“I’m certain of it. Peter is my closest friend, and he wore this ring for many years. I am quite familiar with it.” He handed the ring to Langdon. “See for yourself.”

Langdon took the ring and examined it, running his fingers over the double-headed phoenix, the number 33, the words ORDO AB CHAO, and also the words All is revealed at the thirty-third degree. He felt nothing helpful. Then, as his fingers traced down around the outside of the band, he stopped short. Startled, he turned the ring over and eyed the very bottom of its band.

“Did you find it?” Galloway said.

“I think so, yes!” Langdon said.

Katherine slid her chair closer. “What?”

“The degree sign on the band,” Langdon said, showing her. It’s so small that you don’t really notice it with your eyes, but if you feel it, you can tell it’s actually indented—like a tiny circular incision.” The degree sign was centered on the bottom of the band . . . and admittedly looked to be the same size as the raised nubbin in the bottom of the cube.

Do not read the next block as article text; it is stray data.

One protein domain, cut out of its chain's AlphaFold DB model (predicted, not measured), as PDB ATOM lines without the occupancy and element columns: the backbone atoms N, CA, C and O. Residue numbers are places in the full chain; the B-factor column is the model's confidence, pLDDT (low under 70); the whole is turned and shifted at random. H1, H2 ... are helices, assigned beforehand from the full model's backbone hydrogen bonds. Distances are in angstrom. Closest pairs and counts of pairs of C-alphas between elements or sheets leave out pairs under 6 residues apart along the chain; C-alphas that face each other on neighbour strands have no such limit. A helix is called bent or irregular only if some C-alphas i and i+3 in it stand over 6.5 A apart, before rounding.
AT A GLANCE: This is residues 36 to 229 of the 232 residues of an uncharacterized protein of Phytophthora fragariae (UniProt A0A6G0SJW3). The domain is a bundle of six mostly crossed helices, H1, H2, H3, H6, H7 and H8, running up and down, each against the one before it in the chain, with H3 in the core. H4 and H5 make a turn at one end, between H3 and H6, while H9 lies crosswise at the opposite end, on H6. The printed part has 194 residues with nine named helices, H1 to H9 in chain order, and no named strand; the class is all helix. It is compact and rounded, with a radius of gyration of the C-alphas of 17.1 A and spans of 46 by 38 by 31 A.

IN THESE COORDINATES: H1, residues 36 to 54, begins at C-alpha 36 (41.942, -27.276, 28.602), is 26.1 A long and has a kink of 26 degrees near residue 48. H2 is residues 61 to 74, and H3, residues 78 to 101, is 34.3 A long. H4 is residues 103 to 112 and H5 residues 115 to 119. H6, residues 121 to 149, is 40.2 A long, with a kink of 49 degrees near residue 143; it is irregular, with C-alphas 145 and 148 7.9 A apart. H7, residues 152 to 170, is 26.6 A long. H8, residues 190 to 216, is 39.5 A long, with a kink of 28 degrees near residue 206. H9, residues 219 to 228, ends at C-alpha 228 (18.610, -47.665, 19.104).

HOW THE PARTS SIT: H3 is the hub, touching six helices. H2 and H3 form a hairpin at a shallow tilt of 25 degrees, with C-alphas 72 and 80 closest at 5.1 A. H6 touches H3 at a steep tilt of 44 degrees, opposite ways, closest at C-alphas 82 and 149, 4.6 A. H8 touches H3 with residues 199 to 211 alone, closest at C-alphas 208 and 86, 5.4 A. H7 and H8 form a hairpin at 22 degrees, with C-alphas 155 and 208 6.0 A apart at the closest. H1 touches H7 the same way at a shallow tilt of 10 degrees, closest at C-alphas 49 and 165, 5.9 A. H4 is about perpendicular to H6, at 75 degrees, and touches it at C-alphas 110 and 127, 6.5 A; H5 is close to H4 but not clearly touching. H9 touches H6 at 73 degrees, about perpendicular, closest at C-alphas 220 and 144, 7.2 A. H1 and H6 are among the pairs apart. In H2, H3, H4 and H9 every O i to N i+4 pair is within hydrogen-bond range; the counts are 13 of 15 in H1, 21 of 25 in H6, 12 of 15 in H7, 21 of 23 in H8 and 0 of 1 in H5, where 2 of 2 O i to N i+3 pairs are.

“Is it the same size?” Katherine moved closer still, sounding excited now.

“There’s one way to find out.” He took the ring and lowered it into the box, aligning the two tiny circles. As he pushed down, the raised circle on the box slid into the ring’s opening, and there

was a faint but decisive click.

They all jumped.

Langdon waited, but nothing happened.

“What was that?!” the priest said.

“Nothing,” Katherine replied. “The ring locked into place . . . but nothing else happened.”

“No great transformation?” Galloway looked puzzled.

We’re not done, Langdon realized, gazing down at the ring’s embossed insignia—a double-headed phoenix and the number 33. All is revealed at the thirty-third degree. His mind filled with thoughts of Pythagoras, sacred geometry, and angles; he wondered if perhaps degrees had a mathematical meaning.

Slowly, heart beating faster now, he reached down and grasped the ring, which was affixed to the base of the cube. Then, slowly, he began turning the ring to the right. All is revealed at the thirty-third degree.

He turned the ring ten degrees . . . twenty degrees . . . thirty degrees—

What happened next, Langdon never saw coming.